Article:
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Table of Contents
Ascites is the accumulation of ascitic fluid in the peritoneal cavity.
Many diseases can cause ascites, but the most common is portal hypertension, which is usually due to cirrhosis.
Ascites does not typically become clinically detectable until there are at least 500mLs of fluid present.
If large amounts of fluid accumulate, the abdomen can become very distended and tense, causing the patient to feel short of breath (due to diaphragmatic splinting).
Analysis of ascitic fluid can help determine the underlying cause and identify signs of infection.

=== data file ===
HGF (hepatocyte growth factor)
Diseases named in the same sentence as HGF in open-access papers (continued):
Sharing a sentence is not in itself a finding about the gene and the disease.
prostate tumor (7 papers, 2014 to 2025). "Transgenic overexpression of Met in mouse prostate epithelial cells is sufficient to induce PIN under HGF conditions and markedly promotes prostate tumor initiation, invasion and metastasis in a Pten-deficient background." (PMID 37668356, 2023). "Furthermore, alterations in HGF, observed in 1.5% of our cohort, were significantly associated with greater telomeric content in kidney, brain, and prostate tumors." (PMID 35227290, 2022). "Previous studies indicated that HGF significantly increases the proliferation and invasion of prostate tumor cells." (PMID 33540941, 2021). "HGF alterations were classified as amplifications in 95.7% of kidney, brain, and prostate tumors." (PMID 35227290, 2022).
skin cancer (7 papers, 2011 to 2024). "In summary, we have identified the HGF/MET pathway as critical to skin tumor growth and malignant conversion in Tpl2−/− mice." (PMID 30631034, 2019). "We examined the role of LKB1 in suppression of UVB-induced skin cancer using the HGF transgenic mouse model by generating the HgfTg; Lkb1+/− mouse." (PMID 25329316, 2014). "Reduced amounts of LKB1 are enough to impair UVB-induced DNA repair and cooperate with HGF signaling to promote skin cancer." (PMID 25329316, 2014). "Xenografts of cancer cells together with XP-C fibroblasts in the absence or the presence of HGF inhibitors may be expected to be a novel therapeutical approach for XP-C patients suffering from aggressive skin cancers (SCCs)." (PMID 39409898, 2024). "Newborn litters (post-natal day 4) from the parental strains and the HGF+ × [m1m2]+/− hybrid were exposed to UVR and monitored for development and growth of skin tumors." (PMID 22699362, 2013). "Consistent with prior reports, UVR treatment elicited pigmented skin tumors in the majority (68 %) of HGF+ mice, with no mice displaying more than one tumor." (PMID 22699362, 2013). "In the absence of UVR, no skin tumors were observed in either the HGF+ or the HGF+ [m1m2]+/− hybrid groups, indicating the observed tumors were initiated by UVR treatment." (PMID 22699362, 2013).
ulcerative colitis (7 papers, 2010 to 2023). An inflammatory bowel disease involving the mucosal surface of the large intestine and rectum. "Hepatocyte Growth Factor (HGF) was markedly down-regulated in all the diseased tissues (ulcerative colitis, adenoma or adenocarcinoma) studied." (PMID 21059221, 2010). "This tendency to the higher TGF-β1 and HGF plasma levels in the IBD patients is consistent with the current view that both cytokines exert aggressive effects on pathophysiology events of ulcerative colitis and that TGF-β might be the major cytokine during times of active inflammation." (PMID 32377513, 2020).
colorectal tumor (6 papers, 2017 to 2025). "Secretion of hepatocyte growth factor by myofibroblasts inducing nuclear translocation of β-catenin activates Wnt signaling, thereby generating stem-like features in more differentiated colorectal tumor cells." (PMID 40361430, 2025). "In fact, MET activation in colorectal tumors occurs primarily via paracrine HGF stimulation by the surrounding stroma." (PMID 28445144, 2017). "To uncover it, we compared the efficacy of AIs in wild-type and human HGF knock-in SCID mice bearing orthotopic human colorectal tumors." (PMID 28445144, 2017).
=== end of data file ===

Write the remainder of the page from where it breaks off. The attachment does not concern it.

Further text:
A sample of fluid is typically obtained using a needle and syringe (known as an “ascitic tap” or “paracentesis”) and sent for analysis.
The Serum Ascitic Albumin Gradient (SAAG) indirectly measures portal pressure and can be used to determine if ascites is due to portal hypertension.
A high SAAG (>1.1g/dL) suggests the ascitic fluid is a transudate.
A low SAAG (<1.1g/dL) suggests the ascitic fluid is an exudate.
NB: A transudate commonly results from increased pressure in the portal vein.
NB: An exudate commonly results from inflammation or malignancy.
An alternative way of differentiating between an exudate and transudate is using lactate dehydrogenase activity (LDH), which is also measured from ascitic fluid.
This has largely been replaced by the use of SAAG.